If you can't think of a single explanation that doesn't seem shady, you probably shouldn't mention this aspect at all, and stick with the "growth opportunities" answer.

In the case that any new employer would work with such content, it would probably be good for the interviewer to know you no longer want to work with such content as soon as possible, rather than for you to find out the details on your first day on the job. I think this can be generalized to any situation that causes you to move jobs but does not reflect poorly on you or the previous employer.


Also, Juha's answer makes a good point: have you spoken to your current employer about how this work is affecting you? Even if they have no other assignments, it's probably something they should mention when they interview new hires. If the problem is really bad, would they help pay for therapy? I remember reading a story about someone audited objectionable content with Facebook and they ended up paying for his therapy, as the stuff he saw affected him that deeply.

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Not wanting to see content like that is a perfectly valid reason, should you change jobs. But why not talk about your current work with your manager first? Maybe the manager can assign you tasks that do not expose you to content you would rather not see? Perhaps in some other areas of the program, with different kind of content? Or perhaps doing back-end development, where you are not exposed to the content as much, if at all?

It would be hasty to change jobs without first communicating with the manager about the issue. That is a part of the job description of a manager, after all! The manager will know how to proceed and will tell you about other areas you could work in.

  • hi, Thanks for your answer. The main clients are now just drug representatives, no chance for other kind of apps unfortunately on this job ;( – manuelBetancurt Apr 4 '13 at 9:24
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    Hi! As written, this is more appropriate as a comment than as an answer. If you could edit to expand and explain your answer to the question asked, that would be great! Otherwise, it may be converted to a comment on the question. – yoozer8 Apr 4 '13 at 13:09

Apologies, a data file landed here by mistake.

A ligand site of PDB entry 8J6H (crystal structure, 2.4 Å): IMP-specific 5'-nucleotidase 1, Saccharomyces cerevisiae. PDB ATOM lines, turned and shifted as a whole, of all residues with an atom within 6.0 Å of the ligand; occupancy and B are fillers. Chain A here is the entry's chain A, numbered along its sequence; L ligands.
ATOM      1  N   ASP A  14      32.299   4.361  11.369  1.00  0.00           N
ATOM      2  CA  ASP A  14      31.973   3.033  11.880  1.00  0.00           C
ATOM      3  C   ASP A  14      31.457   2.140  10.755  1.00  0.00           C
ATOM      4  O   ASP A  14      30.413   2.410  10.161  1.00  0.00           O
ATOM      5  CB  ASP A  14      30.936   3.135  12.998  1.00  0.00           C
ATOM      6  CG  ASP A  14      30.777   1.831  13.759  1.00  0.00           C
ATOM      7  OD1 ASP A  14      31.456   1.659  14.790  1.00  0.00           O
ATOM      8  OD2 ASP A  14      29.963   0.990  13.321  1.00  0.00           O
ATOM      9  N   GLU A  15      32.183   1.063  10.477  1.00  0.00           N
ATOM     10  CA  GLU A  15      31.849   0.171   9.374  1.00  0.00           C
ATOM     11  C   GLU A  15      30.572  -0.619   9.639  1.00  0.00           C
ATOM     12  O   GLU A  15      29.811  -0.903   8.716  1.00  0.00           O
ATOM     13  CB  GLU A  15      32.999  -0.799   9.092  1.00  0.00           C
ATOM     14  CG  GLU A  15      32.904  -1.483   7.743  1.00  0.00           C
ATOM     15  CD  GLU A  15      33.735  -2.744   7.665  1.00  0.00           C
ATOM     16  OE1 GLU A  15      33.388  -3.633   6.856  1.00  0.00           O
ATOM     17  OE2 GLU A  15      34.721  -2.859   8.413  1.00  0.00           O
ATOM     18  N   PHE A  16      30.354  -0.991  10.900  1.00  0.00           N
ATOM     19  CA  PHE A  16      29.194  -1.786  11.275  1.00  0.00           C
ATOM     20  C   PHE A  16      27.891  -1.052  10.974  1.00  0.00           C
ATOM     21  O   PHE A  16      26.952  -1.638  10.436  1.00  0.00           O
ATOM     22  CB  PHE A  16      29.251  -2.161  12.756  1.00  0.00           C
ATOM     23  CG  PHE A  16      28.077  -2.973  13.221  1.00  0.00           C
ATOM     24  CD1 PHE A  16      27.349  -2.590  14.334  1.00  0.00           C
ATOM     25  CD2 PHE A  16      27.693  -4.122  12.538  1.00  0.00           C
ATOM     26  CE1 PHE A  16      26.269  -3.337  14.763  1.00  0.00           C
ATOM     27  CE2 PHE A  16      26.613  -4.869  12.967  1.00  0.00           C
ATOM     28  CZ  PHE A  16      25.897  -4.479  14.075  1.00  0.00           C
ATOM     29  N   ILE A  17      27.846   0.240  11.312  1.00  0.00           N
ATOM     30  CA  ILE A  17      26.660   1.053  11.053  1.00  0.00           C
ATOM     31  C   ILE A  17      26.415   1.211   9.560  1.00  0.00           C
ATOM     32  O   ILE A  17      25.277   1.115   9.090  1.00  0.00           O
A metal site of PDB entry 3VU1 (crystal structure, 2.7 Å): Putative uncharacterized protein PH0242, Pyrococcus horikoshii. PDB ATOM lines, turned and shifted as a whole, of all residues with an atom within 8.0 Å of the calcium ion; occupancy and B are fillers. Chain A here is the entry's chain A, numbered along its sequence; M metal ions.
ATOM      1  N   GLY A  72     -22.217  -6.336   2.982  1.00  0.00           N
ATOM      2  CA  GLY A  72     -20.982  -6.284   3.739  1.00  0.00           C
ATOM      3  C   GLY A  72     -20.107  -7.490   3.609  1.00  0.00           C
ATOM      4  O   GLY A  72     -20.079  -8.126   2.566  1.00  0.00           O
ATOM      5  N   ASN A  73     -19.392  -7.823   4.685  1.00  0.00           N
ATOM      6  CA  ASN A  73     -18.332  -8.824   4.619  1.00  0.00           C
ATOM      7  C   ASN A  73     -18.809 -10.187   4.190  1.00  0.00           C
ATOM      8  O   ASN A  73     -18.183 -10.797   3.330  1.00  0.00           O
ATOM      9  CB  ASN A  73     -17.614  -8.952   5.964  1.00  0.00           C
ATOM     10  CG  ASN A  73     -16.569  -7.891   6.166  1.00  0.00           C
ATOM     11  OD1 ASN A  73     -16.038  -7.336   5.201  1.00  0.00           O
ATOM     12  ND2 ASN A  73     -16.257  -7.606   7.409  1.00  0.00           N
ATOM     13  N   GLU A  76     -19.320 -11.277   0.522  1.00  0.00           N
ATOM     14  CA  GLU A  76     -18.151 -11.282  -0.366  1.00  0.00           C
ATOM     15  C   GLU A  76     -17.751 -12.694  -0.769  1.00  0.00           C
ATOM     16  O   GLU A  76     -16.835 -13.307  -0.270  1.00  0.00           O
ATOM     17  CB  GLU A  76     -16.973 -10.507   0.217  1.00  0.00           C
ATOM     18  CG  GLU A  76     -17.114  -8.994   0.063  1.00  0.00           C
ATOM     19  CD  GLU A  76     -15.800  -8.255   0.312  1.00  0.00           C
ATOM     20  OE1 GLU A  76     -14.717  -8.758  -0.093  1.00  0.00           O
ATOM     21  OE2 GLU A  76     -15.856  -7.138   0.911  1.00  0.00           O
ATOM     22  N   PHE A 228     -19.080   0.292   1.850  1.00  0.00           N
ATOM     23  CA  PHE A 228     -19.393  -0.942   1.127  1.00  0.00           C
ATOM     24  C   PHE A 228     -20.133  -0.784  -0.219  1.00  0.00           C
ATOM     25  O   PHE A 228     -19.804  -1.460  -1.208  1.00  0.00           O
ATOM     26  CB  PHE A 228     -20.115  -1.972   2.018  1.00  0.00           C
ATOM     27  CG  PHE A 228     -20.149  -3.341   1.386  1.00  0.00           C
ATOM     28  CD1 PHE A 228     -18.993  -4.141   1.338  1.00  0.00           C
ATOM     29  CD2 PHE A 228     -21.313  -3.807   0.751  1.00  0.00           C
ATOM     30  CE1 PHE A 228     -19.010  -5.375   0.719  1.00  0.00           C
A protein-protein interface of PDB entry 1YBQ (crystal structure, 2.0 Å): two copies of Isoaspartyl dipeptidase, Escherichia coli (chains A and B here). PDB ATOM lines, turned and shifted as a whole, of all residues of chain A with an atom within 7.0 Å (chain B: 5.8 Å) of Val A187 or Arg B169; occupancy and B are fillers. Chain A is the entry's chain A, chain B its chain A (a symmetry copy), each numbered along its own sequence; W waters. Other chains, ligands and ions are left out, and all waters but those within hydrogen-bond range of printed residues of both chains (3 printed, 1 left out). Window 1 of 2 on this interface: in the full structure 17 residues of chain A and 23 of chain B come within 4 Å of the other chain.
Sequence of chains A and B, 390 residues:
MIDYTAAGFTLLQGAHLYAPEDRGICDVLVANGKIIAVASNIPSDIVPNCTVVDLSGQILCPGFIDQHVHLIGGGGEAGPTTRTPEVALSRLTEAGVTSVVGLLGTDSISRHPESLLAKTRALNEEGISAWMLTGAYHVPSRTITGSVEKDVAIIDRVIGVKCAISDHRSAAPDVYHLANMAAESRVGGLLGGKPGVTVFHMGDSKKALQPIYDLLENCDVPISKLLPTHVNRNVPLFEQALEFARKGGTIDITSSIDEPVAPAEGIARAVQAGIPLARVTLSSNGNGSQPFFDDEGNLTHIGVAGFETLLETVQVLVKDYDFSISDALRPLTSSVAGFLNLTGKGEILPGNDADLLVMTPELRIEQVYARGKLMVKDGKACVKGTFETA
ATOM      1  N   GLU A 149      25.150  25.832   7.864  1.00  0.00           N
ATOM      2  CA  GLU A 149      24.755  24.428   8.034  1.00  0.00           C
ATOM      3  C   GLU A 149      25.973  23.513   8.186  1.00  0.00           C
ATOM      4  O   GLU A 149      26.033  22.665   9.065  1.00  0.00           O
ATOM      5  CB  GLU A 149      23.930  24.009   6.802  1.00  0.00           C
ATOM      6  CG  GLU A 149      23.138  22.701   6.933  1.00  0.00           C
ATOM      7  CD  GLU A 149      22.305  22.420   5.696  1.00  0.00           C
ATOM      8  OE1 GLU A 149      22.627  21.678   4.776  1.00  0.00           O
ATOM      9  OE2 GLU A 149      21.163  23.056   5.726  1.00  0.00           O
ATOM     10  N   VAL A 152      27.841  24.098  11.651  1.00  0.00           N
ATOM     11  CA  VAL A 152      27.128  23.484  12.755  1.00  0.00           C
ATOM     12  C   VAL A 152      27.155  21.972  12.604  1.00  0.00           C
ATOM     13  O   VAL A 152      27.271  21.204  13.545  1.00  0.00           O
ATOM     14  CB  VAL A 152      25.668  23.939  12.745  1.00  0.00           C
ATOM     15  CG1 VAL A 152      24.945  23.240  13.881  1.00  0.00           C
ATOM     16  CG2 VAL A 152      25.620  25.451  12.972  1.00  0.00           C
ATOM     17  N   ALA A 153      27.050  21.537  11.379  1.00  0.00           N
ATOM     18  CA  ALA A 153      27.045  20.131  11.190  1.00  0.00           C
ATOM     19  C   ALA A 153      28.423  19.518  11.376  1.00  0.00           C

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The golden rule when when interviewing is to never say anything negative about your current employer. While this is not necessarily negative it seems to be one to you so is likely to be taken that way by an interviewer. You would be better served with a more generic and positive sounding reason like:

  • I am looking for a position with more opportunity for growth
  • I am looking for experience outside of [industry]
  • I am excited about the opportunities presented by your company

Really any other positive response that shows you are looking to move forward not get away from your past.

This question is not likely to land you a job but it could cost you one if you answer it wrong. It is better to get past this question with your prospects intact.

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While it is an acceptable reason, I would urge caution in how you explain this. If you don't get into enough detail it may seem picky or that you are working in something seen as shady possibly to want to avoid the images you see. Secondly, if you talk poorly of your employer that could also cause issues as if you speak poorly of your current employer this could be seen as a red flag for other perspective employers. Thus, you have to be careful about using this as your main reason as someone else may say, "Well, we may have similar images in our stuff if we do a marketing campaign for those new drugs," so that it isn't inescapable.

I would suggest having a second or third reason for wanting to change jobs that a recruiter can use as, "I want to get away from these images," may not help narrow down which companies may work as alternative places to work. Do you want better pay? Do you want more control over the systems you build? Aside from the pictures, what other changes do you want in your new role would be the question I'd consider.